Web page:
Coron is in the province of Palawan, Philippines on Busuanga Island. It is the largest town on the island and has the largest share of accommodations.


Coron is both the name of the largest town on the island of Busuanga, and the name of a different, smaller island just offshore. The area is famous for its World War II wreck diving, and the site has been named in many lists of top dive spots in the world. In September 1944, a fleet of Japanese ships hiding in the harbor were sunk in a daring raid by the US navy. The result is around ten well preserved underwater shipwrecks surrounded with coral reef.

There are also attractions on Coron Island itself. There are many beautiful white sand beaches, mostly tiny and surrounded by large limestone cliffs and wildlife. Barracuda and Kayangan lakes are both stunning locations, and good for snorkeling, and the island is the ancestral domain of an indigenous tribe who are managing the island in a sustainable way and keeping outsiders at a distance and offshore at night.


The first inhabitants of Coron were the Tagbanuas who belong to the second wave of Indonesians who migrated to this area some 5,000 years ago. They were a nomadic, seafaring people, living mainly by fishing and subsistence agriculture. Although they are now sedentary (with the young using cell phones, etc.), they maintain many of their old customs, traditions and beliefs. Today, the Tagbanuas remain the dominant if not entire population of Coron.

In 1902 that Coron was registered as a town and the name of the town was officially changed from Penon de Coron to Coron.

From 1939 to the outbreak of World War II, the municipality experienced the mining boom. Labor shifted from farming to mining. In July 1942, the Japanese occupied the mining camps and resumed operation of the manganese mines. On September 24, 1944, a group of Japanese ships were sunk by American warplanes in Coron waters as the ships retreated from Manila Bay. To this day, about 10 or 12 of these World War II Japanese shipwrecks comprise what is considered one of the best dive sites in the world.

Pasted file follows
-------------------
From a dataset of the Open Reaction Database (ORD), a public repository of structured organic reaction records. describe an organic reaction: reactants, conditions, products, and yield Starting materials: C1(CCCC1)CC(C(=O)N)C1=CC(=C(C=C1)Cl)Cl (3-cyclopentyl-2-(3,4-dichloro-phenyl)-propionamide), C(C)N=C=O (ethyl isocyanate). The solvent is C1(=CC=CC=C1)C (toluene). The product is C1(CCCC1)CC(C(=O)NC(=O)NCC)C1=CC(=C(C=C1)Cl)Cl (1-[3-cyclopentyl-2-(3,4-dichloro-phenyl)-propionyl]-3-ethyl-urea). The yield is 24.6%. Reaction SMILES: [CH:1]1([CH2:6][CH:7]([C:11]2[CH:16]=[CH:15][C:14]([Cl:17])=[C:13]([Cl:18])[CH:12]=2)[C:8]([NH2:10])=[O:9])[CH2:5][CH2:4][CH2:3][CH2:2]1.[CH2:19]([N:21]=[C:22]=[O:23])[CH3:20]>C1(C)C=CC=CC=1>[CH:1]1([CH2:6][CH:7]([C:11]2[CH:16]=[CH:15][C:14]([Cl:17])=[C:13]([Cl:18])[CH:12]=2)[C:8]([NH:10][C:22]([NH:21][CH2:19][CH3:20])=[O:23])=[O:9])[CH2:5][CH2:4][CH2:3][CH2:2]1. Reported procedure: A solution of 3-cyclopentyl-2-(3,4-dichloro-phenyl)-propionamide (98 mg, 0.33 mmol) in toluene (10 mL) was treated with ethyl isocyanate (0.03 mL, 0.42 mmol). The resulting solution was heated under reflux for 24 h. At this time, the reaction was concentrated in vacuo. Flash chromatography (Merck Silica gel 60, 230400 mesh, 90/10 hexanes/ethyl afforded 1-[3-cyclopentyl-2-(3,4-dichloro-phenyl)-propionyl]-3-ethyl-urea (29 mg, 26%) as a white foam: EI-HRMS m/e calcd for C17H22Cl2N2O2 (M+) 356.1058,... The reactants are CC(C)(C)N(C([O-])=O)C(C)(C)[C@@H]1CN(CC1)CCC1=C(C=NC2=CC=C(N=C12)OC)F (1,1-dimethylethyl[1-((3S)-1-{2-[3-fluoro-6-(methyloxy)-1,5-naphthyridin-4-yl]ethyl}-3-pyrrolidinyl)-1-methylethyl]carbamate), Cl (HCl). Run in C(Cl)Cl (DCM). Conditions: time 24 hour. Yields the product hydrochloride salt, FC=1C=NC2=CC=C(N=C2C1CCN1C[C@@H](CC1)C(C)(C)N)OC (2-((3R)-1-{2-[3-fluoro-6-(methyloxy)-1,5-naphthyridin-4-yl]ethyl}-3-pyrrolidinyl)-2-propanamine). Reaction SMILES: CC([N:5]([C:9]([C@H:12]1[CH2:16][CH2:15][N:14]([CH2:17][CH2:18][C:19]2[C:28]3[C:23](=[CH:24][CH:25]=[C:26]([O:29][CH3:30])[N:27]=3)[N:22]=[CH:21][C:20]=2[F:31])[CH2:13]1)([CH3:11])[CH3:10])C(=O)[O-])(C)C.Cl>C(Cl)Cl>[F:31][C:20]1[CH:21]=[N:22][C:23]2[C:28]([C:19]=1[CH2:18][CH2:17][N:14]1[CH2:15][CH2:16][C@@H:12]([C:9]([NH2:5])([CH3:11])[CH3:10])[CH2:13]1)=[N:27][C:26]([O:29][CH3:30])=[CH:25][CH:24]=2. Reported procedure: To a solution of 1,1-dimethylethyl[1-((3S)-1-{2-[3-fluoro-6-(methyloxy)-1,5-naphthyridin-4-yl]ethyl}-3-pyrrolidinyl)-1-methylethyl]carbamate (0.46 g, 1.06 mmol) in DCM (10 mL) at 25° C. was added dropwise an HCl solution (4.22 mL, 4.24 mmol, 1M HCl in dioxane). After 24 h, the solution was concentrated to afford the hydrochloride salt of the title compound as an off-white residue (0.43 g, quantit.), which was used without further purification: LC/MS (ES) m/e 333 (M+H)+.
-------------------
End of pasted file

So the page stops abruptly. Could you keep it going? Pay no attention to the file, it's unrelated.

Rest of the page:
In 1947, large scale deep sea fishing was introduced to Coron, and the town experienced another boom, a fishing boom. The population increased, as many people from Luzon and the Visayas came to work either as fishermen or miners.

On June 17, 1950, Busuanga was officially created as a separate municipality from Coron and in 1954, Coron was further reduced by the official creation of the Municipality of Linapacan. On September 12, 1992, Coron was finally reduced by the official creation of the Municipality of Culion.

In the past, Coron was virtually unknown outside of Palawan. It remains a small, quaint fishing town with laid back charm but with increasing media exposure it is growing, slowly but steadily, Coron has taken an important position in the tourism industry. In the past decade, there has been a rapid influx of scuba divers and other tourists coming in, making tourism the major industry player in Coron today.

Get in

By plane

 Air Juan (75 min flight time) p3899:
 PP - Coron:    10:00AM Tues & Fri
 Coron - PP:     1:50PM Tues & Fri
 Boracay-Coron: 12:45PM Tues & Fri
 Coron-Boracay: 11:30AM Tues & Fri

By Boat

Get around



Island hopping